Gov’t modifies vaccine mandate, says there will be no ‘direct’ penalties for those who don’t comply
Ecuador’s Ministry of Health announced Thursday morning that it is making Covid-19 vaccinations mandatory for all residents. “This decision is the result of the current epidemiological situation that shows an increase in infections as well as the circulation of the new Omicron variant,” the Ministry said in a statement.
On Thursday night, however, the government said there would be no “direct sanctions” against those who ignore the mandate. “We hope that everyone complies but there will be no penalties for those who do not,” the Ministry of Health said. “Instead, we believe that limitations of access to public and private events, as well as denial of entry to restaurants, stores and public offices will encourage those who are reluctant to be vaccinated to comply.”
The change from the original order followed an outcry from businesses and questions by legal experts about the constitutionality of the mandate. Some medical professionals also complained that the Health Ministry was “overreacting” to the threat of the Omicron variant which they say may signal the end of the pandemic.
To back up proof of vaccine entry requirements the Emergency Operations Committere (COE) announced new enforcement measures Thursday. According to COE president Juan Zapata, locations that do not comply with the requirement will be “sanctioned severely.” He said that additional law enforcement personnel will be assigned to the effort.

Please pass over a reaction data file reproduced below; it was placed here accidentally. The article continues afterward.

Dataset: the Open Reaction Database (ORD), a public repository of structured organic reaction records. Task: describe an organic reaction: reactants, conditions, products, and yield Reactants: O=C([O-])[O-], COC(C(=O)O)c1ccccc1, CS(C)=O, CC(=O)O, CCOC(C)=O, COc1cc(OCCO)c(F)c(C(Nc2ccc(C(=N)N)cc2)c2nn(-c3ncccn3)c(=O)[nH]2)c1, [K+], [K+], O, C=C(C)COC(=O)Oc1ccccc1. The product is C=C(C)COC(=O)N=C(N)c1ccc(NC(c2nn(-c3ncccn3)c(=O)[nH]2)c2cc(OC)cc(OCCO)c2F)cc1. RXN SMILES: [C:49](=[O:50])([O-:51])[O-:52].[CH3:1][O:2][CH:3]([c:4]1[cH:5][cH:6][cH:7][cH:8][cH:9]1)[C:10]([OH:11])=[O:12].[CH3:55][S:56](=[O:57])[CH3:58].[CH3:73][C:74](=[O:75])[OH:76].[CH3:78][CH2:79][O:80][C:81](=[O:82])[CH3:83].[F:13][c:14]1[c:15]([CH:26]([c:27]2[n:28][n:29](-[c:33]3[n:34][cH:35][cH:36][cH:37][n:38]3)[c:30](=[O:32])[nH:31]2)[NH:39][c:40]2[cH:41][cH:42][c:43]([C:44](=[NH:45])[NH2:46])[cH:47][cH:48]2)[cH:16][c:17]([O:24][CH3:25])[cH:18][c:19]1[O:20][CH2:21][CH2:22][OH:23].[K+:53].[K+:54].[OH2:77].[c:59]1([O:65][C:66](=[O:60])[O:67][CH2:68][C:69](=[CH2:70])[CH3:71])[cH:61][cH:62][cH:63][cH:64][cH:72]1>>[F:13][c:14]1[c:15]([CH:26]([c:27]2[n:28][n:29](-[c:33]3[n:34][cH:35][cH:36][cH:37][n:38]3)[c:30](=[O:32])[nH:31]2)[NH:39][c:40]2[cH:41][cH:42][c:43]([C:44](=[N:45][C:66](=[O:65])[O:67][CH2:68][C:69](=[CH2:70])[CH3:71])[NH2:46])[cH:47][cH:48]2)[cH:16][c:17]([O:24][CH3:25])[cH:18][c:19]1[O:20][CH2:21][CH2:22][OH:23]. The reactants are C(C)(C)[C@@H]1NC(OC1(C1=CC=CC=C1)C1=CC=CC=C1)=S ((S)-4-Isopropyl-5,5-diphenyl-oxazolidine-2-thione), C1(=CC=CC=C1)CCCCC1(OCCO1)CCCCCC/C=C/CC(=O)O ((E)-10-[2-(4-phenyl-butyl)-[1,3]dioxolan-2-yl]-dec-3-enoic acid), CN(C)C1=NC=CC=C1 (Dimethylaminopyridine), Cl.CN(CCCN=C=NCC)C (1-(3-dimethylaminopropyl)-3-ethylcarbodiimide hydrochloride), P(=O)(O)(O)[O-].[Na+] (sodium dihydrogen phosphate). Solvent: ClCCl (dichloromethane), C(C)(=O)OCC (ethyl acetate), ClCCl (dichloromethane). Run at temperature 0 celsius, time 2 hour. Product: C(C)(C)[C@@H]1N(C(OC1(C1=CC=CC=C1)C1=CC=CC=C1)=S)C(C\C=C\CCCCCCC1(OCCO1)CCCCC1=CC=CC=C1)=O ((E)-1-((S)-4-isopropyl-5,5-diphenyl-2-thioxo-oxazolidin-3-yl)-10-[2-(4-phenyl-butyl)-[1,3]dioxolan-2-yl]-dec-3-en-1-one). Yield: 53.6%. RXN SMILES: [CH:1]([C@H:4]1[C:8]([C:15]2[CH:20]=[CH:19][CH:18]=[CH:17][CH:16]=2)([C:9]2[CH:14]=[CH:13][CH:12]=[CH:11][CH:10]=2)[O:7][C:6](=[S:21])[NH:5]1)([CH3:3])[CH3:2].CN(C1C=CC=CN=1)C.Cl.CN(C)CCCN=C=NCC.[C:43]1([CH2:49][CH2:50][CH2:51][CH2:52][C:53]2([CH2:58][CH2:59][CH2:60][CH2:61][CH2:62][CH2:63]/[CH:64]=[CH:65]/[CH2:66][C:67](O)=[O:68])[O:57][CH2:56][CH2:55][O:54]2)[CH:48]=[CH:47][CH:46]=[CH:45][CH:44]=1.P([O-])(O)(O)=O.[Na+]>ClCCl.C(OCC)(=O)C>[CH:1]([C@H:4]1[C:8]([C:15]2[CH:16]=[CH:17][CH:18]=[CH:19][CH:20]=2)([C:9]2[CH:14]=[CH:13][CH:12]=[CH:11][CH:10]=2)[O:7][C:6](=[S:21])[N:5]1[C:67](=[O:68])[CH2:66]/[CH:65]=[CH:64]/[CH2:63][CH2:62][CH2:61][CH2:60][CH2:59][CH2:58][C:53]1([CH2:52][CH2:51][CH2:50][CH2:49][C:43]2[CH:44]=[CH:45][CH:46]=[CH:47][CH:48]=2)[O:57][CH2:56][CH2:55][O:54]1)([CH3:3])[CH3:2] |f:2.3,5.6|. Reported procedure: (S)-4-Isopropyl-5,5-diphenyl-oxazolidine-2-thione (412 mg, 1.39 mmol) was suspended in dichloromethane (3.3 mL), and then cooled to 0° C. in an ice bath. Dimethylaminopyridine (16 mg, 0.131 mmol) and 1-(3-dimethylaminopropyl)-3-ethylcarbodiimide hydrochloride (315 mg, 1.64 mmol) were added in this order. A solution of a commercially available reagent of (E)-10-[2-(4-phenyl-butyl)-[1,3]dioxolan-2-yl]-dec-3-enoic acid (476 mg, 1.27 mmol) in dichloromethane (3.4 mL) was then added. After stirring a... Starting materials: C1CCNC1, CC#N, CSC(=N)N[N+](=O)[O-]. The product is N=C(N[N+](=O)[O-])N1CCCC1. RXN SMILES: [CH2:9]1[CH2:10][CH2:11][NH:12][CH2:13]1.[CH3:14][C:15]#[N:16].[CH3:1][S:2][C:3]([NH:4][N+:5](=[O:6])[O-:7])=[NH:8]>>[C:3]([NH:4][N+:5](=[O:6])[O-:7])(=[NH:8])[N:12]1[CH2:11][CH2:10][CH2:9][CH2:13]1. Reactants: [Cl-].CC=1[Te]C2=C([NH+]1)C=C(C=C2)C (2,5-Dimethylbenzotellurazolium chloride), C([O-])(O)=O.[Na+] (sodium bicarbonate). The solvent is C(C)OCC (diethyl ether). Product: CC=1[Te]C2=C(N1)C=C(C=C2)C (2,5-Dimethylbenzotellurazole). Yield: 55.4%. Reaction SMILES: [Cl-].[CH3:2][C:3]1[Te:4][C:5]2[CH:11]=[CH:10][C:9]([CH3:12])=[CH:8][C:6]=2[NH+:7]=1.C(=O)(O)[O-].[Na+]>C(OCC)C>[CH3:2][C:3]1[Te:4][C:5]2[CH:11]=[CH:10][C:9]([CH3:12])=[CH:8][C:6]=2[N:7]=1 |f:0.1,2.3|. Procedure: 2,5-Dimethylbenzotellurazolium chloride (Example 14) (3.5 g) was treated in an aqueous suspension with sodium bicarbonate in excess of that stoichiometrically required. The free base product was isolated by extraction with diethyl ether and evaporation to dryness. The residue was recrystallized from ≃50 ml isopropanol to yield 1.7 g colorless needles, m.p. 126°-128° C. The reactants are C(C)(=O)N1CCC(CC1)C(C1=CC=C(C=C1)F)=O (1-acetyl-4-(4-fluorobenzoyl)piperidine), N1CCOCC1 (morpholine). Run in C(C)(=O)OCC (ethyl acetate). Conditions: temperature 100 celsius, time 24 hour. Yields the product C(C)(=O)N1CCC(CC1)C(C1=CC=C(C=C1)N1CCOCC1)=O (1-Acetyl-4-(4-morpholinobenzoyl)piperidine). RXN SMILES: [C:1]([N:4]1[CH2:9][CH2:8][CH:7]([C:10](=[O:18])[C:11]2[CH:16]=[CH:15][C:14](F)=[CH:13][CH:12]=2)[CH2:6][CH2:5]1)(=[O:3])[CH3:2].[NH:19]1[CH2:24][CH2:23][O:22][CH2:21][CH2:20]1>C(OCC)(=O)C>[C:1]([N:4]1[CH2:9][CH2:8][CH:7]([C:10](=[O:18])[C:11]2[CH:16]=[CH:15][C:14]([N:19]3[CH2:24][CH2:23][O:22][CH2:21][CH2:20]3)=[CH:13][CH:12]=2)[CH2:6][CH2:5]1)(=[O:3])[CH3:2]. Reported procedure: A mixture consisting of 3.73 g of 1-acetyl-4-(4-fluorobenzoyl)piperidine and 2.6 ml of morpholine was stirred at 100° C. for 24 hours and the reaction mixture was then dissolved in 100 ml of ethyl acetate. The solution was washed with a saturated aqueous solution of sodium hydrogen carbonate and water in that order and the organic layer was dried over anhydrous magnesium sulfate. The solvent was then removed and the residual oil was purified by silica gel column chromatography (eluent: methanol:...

The Health Ministry reported that between December 20 and 21, there was an increase of 467 Covid-19 infections in the country as well as increased demand in some hospitals for critical care beds. Shortly after making the announcement, the Ministry released the “Mandatory Guidelines for Vaccination Against SARS CoV-2,” the document that outlines the new plan.
The Ministry said that the vaccination order will not apply to those with certified medical conditions that could be aggravated by vaccines.
In comments to the press, Health Minister Ximena Garzón said that the Ministry has the authority to mandate vaccines under the Organic Health Law, which grants the Ministry responsibility to “declare it the obligation of all citizens to be immunized” against diseases that threaten the national health. “We are, unfortunately, in circumstances that require us to put the interests of all Ecuadorians above those of a few individuals,” she said.
Garzón also expressed disappointment that many private and public facilities with capacity limitations were not enforcing the proof of vaccine requirement Thursday morning. The requirement, ordered by the COE, went into effect at midnight Thursday. “Although some businesses are enforcing the rule, others are not,” she said. “We are taking actions to improve compliance, including fining businesses that do not follow the order.”
According the Ministry of Health, 78 percent of Ecuadorians over the age of five have been fully vaccinated, the second highest rate in Latin America and ninth highest in the world.